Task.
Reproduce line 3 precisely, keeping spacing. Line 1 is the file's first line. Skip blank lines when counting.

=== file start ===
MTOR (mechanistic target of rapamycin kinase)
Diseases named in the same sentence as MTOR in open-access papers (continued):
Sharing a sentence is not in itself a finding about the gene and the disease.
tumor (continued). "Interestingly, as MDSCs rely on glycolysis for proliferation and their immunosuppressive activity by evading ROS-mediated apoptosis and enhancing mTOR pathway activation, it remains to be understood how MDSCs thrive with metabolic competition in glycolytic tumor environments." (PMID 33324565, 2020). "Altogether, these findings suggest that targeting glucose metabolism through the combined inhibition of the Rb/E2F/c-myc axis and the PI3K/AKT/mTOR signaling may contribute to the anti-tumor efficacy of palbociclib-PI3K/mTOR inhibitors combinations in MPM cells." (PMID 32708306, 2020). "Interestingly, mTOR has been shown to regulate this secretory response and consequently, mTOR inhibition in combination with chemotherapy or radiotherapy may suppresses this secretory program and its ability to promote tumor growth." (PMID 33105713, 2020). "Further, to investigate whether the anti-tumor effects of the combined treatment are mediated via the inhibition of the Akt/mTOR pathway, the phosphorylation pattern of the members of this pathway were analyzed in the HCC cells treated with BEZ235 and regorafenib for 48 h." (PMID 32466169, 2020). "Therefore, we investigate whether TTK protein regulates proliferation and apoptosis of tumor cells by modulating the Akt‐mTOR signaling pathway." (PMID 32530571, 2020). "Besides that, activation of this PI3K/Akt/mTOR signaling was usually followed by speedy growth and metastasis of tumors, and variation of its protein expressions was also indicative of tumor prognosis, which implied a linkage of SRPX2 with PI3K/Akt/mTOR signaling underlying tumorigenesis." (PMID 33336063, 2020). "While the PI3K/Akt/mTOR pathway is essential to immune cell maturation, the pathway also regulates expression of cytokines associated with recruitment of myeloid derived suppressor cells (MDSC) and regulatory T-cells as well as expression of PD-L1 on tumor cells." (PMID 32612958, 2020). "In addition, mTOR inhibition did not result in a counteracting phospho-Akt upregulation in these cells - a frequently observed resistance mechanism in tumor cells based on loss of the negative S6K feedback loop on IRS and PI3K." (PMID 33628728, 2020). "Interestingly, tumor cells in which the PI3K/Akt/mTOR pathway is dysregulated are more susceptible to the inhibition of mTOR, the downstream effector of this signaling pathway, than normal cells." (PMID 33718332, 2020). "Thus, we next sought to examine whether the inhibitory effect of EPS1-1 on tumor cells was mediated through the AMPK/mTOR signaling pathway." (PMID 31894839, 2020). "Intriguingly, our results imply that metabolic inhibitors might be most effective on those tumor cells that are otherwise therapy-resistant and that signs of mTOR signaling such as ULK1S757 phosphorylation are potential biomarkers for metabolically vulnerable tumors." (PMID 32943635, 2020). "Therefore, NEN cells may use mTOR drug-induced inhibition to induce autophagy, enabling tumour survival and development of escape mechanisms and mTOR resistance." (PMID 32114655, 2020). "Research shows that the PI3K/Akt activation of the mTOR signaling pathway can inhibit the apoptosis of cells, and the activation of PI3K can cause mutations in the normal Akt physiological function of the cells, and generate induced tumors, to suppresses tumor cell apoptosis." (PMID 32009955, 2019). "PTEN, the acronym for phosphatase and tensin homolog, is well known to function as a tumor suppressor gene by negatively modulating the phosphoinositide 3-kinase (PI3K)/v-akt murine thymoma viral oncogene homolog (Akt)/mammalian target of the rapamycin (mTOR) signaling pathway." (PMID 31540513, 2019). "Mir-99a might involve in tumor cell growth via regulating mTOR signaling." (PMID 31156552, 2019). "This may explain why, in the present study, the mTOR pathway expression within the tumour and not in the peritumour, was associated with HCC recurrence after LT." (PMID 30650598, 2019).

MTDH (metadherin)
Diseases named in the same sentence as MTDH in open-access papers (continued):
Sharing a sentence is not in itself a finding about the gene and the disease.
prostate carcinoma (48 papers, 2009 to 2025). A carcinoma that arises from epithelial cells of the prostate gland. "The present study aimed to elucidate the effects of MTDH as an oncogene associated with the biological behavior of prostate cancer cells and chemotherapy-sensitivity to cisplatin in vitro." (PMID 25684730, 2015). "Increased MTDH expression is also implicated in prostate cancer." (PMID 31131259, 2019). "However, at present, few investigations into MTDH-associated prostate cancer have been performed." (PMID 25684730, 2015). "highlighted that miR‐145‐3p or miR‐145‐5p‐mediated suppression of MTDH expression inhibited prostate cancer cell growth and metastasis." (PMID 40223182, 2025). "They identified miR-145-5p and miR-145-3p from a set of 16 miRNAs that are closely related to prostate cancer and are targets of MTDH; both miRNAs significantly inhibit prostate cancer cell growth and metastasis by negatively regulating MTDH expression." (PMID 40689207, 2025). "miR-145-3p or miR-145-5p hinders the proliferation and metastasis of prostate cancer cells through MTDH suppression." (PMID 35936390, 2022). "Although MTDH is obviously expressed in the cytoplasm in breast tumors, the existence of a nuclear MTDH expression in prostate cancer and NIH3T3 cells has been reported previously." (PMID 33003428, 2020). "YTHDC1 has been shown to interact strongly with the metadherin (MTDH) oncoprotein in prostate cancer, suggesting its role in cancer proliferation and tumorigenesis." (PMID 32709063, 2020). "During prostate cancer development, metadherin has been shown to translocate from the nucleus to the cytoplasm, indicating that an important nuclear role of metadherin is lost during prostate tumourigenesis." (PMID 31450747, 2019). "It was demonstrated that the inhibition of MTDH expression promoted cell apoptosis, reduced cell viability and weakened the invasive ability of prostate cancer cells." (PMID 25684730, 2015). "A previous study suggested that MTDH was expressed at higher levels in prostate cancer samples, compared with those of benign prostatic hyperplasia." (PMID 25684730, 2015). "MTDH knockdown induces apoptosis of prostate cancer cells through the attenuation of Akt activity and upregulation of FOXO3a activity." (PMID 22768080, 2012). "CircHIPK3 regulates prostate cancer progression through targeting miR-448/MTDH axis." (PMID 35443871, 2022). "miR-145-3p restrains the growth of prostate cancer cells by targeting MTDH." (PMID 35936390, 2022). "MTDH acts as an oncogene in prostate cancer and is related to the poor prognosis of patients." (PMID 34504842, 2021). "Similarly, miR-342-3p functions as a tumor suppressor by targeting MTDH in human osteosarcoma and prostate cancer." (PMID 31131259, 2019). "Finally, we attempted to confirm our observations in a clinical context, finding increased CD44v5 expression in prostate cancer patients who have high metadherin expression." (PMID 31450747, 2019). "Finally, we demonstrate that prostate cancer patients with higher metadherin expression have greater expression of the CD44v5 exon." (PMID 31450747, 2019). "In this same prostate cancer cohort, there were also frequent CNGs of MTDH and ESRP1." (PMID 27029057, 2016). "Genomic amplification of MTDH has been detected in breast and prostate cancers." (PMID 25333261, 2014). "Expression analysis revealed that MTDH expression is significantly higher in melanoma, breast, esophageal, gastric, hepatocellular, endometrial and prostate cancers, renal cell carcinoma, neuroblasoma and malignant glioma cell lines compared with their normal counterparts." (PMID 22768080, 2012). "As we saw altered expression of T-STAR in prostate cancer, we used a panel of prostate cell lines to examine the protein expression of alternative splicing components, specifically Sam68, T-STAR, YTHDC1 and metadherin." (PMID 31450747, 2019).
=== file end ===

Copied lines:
Sharing a sentence is not in itself a finding about the gene and the disease.